Even if you're not searching for a new position, having an updated and high-quality headshot can come in use for all eyecare professionals. Not only do media outlets request a professional headshot to accompany interviews or published work, but it's helpful for patients to see photos of you and your staff on your practice's website. Putting a face to a name is crucial for practices with multiple optometrists and avoids and awkwardness when patients do arrive at your practice.
However, hiring a professional photographer to take your photo might not be possible or may be out of your budget. That's why we want to help you work with what you already have to create a great headshot just at home. Keep reading for a step-by-step guide on achieving the perfect optometry headshot.
The Importance of a High-Quality Headshot for Optometrists
Before you start taking photos, make sure you're looking your absolute best. You can wear a white coat or neutral-colored business clothing that covers your shoulders. While wearing patterned or bright clothing can be a good way to show your personality, just make sure it's wrinkle-free and not trendy. You'll want this to be a headshot you can use for at least 10 years.
If you're taking the photo yourself, you'll need a smartphone that allows you to put on a self-timer OR a DSLR camera, a tripod or a shelf you can prop the phone up against, and a comb for last minute touch-ups. If you're getting a friend or family member to take the photo, you won't need a tripod, but tell them to countdown before they click. If you don't have a phone that has a "portrait mode" setting (iPhone 8 and up), maybe borrow one that does. Below is an example of a photo taken in portrait mode.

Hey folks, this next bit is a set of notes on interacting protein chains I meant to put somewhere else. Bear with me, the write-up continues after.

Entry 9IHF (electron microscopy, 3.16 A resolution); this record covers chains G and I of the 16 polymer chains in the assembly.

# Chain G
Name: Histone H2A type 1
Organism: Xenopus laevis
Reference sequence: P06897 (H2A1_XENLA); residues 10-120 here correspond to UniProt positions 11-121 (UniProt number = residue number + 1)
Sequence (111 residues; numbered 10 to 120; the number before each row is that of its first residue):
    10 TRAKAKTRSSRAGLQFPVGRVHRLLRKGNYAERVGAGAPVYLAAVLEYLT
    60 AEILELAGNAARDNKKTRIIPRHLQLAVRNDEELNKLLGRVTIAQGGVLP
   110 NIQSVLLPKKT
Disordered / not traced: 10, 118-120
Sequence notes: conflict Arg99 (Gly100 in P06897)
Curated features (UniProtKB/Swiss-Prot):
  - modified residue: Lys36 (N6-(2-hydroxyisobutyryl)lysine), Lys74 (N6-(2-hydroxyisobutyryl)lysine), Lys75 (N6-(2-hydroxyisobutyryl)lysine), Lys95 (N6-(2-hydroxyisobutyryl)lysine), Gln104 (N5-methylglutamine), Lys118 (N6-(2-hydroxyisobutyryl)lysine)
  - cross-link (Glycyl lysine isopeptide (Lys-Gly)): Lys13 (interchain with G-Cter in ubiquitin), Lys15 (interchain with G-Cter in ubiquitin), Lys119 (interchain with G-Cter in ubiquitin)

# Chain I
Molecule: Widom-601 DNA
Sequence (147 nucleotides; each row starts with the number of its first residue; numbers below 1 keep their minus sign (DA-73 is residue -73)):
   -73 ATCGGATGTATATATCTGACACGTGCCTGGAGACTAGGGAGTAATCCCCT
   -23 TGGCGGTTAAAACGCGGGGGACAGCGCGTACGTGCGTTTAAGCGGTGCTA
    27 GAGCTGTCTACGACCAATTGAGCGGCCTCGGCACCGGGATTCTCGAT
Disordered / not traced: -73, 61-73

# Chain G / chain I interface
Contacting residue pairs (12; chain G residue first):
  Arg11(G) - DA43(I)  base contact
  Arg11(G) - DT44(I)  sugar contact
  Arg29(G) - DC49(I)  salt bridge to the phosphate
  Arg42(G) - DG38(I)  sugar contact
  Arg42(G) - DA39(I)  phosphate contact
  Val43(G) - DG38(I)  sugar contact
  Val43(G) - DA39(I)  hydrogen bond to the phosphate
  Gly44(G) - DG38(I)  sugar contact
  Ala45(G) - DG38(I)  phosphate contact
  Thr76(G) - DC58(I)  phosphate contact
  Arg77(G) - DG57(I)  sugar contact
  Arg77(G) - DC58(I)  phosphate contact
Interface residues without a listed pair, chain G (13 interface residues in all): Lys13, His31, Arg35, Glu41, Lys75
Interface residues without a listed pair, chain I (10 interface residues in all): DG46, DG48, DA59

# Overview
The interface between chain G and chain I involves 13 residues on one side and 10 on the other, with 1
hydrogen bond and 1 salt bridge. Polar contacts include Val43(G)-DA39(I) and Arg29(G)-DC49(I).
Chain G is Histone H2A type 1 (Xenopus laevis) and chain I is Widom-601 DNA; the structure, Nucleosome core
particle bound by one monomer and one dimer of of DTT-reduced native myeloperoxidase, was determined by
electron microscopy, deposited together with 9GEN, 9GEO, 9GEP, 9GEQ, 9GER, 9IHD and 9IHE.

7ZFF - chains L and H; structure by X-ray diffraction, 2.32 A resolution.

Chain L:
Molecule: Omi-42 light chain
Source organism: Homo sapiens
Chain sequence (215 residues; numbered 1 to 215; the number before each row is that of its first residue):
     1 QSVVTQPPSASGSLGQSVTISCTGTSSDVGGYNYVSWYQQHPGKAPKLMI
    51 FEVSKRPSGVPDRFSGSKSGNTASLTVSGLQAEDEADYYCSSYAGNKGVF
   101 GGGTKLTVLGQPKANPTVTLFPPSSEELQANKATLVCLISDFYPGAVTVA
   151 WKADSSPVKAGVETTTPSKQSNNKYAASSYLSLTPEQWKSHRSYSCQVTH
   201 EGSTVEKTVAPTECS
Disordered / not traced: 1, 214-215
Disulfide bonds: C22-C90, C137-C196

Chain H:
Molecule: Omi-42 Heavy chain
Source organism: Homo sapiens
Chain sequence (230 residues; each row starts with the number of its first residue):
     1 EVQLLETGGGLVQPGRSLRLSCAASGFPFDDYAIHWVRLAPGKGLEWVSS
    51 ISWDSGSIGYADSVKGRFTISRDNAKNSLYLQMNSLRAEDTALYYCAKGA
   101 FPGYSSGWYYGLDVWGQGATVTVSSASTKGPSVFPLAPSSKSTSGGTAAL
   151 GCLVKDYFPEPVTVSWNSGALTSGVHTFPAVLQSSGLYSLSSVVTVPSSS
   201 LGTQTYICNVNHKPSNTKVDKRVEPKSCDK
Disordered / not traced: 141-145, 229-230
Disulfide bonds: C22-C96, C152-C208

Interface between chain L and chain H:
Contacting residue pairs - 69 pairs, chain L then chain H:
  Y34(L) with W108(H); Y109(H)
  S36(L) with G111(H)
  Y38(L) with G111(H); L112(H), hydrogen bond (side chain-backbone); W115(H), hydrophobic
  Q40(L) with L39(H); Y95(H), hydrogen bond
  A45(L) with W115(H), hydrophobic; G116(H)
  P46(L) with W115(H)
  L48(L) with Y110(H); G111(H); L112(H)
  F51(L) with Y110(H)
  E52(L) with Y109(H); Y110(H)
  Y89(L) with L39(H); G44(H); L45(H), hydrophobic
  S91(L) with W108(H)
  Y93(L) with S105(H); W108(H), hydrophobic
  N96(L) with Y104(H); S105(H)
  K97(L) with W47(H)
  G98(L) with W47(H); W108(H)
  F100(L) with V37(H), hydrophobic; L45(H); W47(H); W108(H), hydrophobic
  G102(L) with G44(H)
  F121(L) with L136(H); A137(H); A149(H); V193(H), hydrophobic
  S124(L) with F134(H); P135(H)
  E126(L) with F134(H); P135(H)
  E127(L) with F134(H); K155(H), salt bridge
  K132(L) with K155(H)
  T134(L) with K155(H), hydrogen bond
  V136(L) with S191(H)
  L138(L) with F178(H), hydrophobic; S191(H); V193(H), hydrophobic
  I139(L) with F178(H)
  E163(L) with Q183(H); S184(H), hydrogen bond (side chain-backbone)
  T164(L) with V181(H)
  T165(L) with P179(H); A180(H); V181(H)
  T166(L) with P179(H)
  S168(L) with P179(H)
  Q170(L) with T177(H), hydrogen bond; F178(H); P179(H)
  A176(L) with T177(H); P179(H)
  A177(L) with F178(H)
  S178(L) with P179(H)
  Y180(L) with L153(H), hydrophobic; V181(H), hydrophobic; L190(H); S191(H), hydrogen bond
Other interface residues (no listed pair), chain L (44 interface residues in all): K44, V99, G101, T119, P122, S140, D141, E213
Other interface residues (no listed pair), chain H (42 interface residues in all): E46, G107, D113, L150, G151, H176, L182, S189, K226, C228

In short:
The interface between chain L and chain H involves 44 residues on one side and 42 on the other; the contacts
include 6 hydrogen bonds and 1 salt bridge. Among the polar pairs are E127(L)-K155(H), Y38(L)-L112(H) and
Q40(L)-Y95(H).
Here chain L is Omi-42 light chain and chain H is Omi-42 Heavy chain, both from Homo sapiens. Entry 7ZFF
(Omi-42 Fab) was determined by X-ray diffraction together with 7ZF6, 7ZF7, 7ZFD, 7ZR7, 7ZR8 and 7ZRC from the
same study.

The main priority is having a lot of natural light or a brightly lit room. Indoor photos are great because you don't have to worry about wind ruffling your hair, bugs, or harsh shadows through trees and buildings. However, the light is usually best outside. If you have a spot outside that is in full shade either on the side of a building or in front of a group of trees, that would work perfectly. The main thing you want to avoid outside is wind and shadows on your face.
Like mentioned, you'll need a lot of light. If you're choosing to stay inside for your photo, make sure you're standing in front of a window/bright area and there is a solid colored wall behind you. You might need to move furniture out of the way. If you need to stay inside and don't have a lot of natural light, place a few lamps above, below, and to the side of your camera so that you have an even amount of light shining on your face.
Be a Shutterbug
Take more photos than you think you need. Put your phone on burst mode if you have it. Although you may think every photo looks the same, some might have a stray hair or bug in the frame or the lighting might be changing quickly while you're outside. You can always delete the photos later. Try out different poses and positions such as standing with arms crossed, arms by your side, body angled away from the camera (but face forward), raise the height of the camera, hands on hips, hands on knee while sitting, sitting with legs crossed and back straight.
As for the framing, the photo should be vertical and only include your head, neck, and shoulders. We like to follow the rule of thirds, which means your face should take up 2/3 of the frame with some space above your head, like so:
Good luck! Share your headshots with us on LinkedIn if you follow our advice.
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